The first research foundation in Greece was housed in a building constructed upon drawings of the Danish architect Theophilus Hansen, and thanks to a donation by the baron Georgios Sinas, consul of Greece in Vienna. It was chosen to be built on the Hill of the Nymphs –contrary to the initial proposal which was the Hill of Lycavettos– and this choice may be related with ancient testimonials mentioning that during the 5th century B.C. the Athenian astronomer Meton made his observations from this very spot. The year the Observatory was erected, the Archaeological Society at Athens once more excavates “at the rear of the Pnyx”, as the Society’s secretary, Alexandros Rizos Rangavis, announces, “a cave coated with mortar, bearing traces of blue dye.”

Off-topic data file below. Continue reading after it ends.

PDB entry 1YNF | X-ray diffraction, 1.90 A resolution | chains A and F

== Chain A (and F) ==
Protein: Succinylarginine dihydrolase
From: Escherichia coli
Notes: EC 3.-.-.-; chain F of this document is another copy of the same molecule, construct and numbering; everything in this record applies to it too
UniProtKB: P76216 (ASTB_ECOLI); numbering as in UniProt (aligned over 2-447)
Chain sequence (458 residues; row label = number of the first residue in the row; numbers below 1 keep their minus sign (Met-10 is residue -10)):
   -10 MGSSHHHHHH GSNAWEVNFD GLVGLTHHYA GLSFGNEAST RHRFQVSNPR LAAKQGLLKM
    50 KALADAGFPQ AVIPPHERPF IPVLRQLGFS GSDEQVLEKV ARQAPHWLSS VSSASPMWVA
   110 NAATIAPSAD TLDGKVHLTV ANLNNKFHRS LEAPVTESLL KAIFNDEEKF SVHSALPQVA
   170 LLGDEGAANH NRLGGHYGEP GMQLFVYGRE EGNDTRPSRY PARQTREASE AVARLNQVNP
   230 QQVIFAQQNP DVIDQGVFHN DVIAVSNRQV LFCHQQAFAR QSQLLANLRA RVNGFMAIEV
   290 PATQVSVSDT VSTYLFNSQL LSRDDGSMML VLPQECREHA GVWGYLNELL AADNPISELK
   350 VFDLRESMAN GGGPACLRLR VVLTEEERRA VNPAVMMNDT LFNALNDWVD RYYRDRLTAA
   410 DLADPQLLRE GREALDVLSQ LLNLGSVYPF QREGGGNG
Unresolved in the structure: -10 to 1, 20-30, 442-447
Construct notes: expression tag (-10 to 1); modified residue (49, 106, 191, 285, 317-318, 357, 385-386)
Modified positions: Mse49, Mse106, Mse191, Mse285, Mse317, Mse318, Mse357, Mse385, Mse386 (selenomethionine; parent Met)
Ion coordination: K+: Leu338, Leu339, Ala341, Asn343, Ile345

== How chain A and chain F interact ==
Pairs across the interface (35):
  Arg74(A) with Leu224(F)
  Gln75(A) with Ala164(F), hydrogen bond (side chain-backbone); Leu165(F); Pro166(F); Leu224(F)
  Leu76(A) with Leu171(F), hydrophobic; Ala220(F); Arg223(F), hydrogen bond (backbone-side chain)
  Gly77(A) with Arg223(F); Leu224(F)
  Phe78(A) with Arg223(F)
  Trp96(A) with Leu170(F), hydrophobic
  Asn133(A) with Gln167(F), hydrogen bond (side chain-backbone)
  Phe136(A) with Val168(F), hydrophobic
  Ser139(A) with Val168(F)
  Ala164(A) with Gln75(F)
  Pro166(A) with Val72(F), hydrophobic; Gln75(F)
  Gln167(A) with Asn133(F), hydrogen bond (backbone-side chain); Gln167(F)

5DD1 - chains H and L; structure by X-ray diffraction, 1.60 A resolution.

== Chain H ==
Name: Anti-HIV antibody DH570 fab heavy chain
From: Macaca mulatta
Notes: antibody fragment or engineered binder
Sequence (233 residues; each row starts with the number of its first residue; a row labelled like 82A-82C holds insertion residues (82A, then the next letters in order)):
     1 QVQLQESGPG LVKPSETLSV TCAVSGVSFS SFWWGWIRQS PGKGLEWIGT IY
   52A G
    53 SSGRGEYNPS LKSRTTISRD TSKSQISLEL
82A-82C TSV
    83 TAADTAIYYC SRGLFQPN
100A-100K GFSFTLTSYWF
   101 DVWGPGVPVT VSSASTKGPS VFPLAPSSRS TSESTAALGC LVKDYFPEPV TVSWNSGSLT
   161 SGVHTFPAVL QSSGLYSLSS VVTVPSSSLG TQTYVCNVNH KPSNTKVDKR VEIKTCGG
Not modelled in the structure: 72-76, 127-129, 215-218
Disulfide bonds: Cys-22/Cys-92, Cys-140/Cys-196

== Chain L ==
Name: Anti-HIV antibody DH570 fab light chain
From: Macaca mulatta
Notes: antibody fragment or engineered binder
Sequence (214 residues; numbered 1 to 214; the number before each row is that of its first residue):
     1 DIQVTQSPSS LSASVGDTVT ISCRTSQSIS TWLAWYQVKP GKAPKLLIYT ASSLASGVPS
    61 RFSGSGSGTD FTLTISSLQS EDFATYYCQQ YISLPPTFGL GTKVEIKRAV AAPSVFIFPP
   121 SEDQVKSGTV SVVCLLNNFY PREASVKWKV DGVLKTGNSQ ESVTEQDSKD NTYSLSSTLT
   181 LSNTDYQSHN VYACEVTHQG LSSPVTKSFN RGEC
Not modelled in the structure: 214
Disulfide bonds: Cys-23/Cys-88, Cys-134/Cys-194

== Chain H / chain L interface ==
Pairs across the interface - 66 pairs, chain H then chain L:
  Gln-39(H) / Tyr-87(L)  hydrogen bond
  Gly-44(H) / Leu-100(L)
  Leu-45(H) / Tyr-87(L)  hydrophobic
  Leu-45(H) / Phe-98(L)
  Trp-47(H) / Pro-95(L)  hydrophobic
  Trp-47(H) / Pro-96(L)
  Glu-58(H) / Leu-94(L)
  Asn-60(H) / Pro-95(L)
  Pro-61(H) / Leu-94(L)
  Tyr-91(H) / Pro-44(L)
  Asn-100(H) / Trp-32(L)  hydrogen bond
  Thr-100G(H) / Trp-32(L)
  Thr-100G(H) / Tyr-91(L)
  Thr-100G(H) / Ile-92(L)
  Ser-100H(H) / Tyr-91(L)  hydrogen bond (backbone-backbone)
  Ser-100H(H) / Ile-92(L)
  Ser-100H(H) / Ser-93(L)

Rangavis 1842–1843, 174; Biris 1966, 130–131; Petrakos 1987, 29; Zerefos et. al. 2013, 32–34.